Structural defects and impurities in graphene can be pinpointed with improved resolution—in the low-nanometer range—by a spectroscopy method that can quickly image large areas of the film, researchers in Switzerland report (ACS Nano, DOI: 10.1021/nn2035523). The advance may lead to routine quality control methods to assess the purity and structural integrity of graphene films used in electronics applications.
Research teams in labs around the globe are driving intensely to develop a host of electronic applications that exploit graphene’s superlative electronic, optical, and other properties. A glance through the tables of contents of leading journals shows that each issue brings new reports of graphene-based circuitry, transistors, supercapacitors, photovoltaic cells, and other devices.
Because graphene’s electronic properties are altered by structural defects and contaminants and by the locations of those imperfections relative to the edges of the film, researchers building graphene-based devices must image them to determine whether the ultrathin films of carbon are pristine and free from such imperfections.
The vibrational specificity of confocal Raman spectroscopy has made it the standard for graphene analysis, although electron microscopy and scanning probe methods have been used as well. However, even confocal Raman spectroscopy has inadequate spatial resolution to view some graphene imperfections and impurities.
Now, Johannes Stadler, Thomas Schmid, and Renato Zenobi of the Swiss Federal Institute of Technology (ETH), Zurich, have demonstrated a variation of Raman spectroscopy imaging that reveals the locations of chemical impurities, such as carbonaceous materials and hydrogen-coated graphene, and structural defects, such as rumpled regions and folds, all with roughly 10-nm resolution. Called tip-enhanced Raman spectroscopy (TERS), the combined spectroscopy and scanning probe technique outperforms the spatial resolution of the conventional confocal method by one to two orders of magnitude.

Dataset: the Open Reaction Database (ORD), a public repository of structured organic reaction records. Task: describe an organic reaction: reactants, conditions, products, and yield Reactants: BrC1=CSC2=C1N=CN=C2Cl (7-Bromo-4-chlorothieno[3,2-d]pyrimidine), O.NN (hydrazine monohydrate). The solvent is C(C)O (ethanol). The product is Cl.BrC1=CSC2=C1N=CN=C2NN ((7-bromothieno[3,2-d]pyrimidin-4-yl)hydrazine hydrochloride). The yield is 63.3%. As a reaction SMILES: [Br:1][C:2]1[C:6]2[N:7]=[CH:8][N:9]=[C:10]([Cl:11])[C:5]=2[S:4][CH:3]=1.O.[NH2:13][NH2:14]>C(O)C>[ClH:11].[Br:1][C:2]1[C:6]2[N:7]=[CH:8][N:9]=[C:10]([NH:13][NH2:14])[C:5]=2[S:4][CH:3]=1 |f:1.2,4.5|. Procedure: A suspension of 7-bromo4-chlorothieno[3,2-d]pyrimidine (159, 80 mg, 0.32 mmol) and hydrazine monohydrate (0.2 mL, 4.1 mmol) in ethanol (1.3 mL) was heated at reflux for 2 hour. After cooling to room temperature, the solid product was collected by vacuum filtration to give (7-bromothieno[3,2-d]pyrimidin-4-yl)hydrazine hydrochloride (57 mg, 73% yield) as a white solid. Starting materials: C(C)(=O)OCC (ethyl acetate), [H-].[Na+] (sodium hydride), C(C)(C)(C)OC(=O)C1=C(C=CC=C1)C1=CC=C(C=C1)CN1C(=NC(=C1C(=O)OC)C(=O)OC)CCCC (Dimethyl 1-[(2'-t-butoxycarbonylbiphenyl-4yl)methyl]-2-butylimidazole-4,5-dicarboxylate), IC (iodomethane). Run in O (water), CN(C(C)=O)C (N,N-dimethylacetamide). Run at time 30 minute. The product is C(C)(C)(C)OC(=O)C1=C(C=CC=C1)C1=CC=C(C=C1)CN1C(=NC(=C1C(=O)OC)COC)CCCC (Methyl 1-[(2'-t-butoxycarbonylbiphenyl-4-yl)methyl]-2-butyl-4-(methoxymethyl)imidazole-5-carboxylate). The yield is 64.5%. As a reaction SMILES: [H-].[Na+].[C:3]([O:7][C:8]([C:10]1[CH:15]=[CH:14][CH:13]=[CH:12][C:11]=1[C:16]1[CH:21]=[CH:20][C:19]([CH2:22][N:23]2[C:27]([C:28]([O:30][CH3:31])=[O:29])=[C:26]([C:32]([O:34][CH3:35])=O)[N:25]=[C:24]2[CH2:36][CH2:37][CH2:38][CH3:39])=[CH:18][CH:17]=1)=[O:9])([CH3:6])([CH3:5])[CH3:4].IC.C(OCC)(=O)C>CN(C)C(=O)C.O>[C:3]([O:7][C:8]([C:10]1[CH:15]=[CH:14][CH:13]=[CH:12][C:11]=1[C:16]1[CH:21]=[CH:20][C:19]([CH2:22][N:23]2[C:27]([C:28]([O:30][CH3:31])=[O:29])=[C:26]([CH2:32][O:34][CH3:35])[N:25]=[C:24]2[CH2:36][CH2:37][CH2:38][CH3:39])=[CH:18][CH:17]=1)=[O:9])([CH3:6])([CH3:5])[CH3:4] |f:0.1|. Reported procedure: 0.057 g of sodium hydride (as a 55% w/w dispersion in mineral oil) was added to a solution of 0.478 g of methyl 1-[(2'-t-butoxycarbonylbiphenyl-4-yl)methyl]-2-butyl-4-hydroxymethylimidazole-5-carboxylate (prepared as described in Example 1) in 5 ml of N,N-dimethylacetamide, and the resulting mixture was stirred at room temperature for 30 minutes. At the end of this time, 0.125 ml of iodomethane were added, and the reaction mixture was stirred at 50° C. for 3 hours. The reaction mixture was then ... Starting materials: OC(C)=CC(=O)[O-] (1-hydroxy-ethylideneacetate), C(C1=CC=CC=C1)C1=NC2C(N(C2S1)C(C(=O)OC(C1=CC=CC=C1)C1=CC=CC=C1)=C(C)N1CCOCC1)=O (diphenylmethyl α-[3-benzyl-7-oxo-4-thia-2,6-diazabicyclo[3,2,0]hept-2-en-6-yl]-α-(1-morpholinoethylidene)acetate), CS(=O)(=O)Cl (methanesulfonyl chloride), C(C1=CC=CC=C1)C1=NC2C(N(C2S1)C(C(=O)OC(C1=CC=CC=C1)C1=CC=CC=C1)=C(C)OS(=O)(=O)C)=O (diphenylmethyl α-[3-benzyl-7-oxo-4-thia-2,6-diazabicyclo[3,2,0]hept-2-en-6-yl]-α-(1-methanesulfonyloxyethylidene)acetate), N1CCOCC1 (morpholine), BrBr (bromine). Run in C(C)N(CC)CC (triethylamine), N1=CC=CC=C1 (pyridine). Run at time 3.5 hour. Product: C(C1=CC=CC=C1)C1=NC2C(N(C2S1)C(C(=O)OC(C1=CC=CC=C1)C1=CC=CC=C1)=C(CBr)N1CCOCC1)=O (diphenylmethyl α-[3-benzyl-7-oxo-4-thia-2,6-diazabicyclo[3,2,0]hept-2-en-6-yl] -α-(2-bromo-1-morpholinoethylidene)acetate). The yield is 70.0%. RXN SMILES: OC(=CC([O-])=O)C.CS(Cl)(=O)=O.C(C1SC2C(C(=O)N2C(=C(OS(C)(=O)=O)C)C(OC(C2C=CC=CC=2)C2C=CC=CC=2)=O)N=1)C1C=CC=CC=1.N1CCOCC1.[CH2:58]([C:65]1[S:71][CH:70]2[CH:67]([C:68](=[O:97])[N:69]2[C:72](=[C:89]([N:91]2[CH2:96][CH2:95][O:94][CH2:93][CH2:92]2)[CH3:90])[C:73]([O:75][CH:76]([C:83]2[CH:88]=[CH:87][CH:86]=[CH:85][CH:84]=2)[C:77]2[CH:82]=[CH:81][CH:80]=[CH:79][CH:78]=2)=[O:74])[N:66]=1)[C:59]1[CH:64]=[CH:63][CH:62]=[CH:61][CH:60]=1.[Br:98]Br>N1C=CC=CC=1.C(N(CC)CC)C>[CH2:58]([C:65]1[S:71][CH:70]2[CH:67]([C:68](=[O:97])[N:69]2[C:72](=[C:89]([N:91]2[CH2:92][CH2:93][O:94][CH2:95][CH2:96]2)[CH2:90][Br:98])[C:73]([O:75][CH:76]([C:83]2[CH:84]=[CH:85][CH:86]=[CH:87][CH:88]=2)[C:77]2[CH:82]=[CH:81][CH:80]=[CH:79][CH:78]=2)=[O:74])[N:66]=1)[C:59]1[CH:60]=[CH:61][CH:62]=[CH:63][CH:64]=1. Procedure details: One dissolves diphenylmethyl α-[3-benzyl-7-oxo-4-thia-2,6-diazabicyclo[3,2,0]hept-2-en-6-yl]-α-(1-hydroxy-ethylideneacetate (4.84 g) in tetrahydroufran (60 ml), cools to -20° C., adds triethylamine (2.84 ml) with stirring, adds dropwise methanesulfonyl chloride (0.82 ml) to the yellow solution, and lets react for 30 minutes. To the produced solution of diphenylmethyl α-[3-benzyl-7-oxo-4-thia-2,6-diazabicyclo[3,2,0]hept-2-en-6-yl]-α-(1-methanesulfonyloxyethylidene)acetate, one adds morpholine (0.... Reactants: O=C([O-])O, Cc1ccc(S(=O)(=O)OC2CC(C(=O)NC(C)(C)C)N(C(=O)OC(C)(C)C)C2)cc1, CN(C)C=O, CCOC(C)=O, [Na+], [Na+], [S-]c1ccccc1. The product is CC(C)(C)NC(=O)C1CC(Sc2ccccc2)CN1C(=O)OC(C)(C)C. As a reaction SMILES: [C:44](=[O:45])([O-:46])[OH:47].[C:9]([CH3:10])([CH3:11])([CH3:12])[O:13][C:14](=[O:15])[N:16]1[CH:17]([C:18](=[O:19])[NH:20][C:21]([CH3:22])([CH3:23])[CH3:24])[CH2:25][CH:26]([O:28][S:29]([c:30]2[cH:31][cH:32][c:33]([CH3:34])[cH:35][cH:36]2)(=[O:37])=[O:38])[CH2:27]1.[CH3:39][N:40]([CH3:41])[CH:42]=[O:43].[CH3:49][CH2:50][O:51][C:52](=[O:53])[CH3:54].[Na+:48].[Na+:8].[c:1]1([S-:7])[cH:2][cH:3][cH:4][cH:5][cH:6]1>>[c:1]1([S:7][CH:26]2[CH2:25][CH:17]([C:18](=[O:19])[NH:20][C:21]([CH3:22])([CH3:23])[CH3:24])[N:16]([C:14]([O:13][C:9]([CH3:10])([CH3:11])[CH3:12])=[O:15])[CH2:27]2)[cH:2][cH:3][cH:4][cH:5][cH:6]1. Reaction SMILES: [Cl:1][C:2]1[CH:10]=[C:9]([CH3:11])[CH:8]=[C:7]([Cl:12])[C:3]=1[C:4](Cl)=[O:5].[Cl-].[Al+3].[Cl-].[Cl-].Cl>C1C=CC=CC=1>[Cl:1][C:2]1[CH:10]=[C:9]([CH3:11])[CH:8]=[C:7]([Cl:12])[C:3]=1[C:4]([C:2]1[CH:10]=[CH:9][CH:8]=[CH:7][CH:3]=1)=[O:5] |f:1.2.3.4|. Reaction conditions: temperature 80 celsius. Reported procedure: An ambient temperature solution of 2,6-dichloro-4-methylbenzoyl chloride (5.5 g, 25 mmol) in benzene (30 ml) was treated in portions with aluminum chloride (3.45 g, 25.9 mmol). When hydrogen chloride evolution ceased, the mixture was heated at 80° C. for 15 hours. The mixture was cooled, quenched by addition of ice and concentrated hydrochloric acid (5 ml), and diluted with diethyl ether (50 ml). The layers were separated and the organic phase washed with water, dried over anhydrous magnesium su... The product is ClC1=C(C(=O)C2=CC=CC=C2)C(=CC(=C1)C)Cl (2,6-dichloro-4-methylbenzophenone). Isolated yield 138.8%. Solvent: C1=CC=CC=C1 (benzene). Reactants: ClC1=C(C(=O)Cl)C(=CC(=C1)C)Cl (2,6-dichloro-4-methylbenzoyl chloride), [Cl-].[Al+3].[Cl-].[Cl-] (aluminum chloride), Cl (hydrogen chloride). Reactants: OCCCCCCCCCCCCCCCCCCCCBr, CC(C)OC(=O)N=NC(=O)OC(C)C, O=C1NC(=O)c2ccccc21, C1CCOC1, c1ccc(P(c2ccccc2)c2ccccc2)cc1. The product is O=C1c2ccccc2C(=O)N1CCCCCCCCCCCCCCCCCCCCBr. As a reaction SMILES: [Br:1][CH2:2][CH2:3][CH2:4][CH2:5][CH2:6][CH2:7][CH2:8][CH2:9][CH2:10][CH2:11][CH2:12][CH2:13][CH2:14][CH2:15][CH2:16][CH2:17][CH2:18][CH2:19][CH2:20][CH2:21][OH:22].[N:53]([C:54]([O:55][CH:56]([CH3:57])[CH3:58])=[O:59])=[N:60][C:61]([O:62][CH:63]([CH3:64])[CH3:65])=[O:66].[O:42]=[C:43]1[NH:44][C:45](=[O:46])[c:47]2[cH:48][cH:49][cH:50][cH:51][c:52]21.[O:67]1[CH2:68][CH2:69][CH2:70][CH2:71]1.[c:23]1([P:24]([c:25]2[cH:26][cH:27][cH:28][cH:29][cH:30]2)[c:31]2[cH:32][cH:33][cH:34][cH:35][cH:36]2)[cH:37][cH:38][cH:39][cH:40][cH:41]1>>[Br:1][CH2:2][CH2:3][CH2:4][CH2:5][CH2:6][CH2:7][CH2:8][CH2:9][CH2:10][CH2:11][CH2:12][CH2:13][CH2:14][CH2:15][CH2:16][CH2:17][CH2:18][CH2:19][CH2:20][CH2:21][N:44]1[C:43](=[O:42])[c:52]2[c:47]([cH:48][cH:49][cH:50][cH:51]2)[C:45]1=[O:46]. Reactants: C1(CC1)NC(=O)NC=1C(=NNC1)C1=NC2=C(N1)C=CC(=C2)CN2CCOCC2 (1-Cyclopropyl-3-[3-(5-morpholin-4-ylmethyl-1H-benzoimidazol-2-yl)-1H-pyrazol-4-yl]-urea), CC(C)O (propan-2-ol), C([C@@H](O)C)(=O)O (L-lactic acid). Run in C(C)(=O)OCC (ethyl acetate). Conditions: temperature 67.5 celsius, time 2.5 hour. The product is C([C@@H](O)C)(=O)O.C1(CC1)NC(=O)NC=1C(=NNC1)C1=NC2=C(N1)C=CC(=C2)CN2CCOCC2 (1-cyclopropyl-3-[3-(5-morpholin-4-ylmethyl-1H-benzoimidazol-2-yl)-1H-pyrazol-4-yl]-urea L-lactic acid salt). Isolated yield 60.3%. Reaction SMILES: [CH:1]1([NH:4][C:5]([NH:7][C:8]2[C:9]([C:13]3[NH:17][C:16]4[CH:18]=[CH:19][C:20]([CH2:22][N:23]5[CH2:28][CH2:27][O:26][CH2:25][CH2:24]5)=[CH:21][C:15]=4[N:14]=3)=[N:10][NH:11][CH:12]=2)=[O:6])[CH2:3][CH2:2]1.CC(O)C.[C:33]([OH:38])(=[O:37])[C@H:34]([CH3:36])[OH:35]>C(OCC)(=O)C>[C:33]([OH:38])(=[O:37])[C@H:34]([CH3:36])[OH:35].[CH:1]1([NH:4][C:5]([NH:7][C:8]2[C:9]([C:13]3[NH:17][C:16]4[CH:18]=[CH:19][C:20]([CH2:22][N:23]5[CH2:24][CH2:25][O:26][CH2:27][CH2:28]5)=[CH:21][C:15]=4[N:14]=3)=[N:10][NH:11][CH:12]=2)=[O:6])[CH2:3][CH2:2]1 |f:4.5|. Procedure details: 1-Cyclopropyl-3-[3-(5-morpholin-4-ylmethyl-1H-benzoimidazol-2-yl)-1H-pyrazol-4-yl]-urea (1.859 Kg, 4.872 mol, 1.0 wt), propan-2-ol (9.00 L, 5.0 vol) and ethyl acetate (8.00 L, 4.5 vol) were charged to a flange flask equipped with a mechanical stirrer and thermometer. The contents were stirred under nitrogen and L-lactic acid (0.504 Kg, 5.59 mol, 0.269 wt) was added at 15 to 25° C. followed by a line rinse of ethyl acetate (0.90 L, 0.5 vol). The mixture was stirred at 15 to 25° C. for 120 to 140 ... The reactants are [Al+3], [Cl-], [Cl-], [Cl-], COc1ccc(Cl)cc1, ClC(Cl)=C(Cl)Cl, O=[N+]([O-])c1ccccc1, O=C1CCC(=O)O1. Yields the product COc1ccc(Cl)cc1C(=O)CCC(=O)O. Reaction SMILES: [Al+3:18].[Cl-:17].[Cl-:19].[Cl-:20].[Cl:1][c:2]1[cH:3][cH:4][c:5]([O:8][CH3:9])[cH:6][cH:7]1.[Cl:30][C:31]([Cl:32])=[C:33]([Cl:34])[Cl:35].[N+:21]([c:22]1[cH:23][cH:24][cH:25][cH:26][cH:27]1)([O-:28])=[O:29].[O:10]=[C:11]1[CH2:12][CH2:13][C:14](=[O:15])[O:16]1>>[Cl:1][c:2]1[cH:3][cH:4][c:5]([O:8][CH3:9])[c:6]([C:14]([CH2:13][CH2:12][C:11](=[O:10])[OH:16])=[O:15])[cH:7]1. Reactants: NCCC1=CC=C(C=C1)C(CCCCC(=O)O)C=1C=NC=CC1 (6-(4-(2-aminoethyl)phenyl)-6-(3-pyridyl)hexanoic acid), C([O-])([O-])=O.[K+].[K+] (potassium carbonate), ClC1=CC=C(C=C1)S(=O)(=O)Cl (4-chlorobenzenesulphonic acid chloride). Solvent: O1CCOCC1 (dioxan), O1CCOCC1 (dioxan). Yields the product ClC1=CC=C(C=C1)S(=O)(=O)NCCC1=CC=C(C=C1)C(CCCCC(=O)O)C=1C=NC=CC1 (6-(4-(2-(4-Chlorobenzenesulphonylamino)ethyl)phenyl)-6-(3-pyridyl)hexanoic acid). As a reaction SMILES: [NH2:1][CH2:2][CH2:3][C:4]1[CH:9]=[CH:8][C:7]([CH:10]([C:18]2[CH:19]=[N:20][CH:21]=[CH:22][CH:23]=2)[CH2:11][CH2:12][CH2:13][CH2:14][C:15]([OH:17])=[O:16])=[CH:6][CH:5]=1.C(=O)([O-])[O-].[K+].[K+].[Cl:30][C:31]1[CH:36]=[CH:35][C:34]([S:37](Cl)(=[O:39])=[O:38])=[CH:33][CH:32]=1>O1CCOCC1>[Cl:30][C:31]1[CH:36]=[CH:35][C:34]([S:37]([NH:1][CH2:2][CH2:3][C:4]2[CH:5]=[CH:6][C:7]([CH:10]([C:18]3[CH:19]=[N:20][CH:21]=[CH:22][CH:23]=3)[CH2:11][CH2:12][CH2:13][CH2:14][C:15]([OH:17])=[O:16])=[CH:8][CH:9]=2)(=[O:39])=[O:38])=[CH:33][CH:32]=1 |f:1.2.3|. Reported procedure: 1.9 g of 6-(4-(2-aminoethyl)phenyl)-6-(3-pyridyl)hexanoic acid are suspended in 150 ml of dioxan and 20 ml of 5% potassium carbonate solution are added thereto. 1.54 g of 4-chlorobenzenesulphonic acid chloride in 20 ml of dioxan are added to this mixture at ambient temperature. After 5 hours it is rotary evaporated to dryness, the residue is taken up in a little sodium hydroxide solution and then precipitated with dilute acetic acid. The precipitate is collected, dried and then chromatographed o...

By positioning an etched silver scanning probe tip at the laser focal point of a Raman microscope, the ETH team confines the probe process to a tiny region immediately adjacent to the apex of the tip. In addition, by appropriately aligning the film, probe tip, and direction of irradiation, the group selectively enhances Raman signals from defects, which boosts the contrast of those features relative to the background signal from pristine graphene. In contrast, conventional Raman imaging cannot distinguish small corrugated regions of graphene from surrounding flat ones.
“This paper brings new opportunities to scanning probe-based technology and demonstrates its capacity to map the positions of graphene defects and contaminants with exceptional resolution,” comments Chanmin Su, director of technology at Bruker Nano, a Santa Barbara, Calif.-based instrument maker.
Su notes that carrying out chemical characterization on the nanometer scale was identified as a grand challenge by the U.S. National Nanotechnology Initiative nearly a decade ago. This study makes important and newsworthy progress toward that goal, Su asserts. “As a leader in scanning probe technology, we eagerly look forward to using TERS as a general tool for chemical identification,” he adds.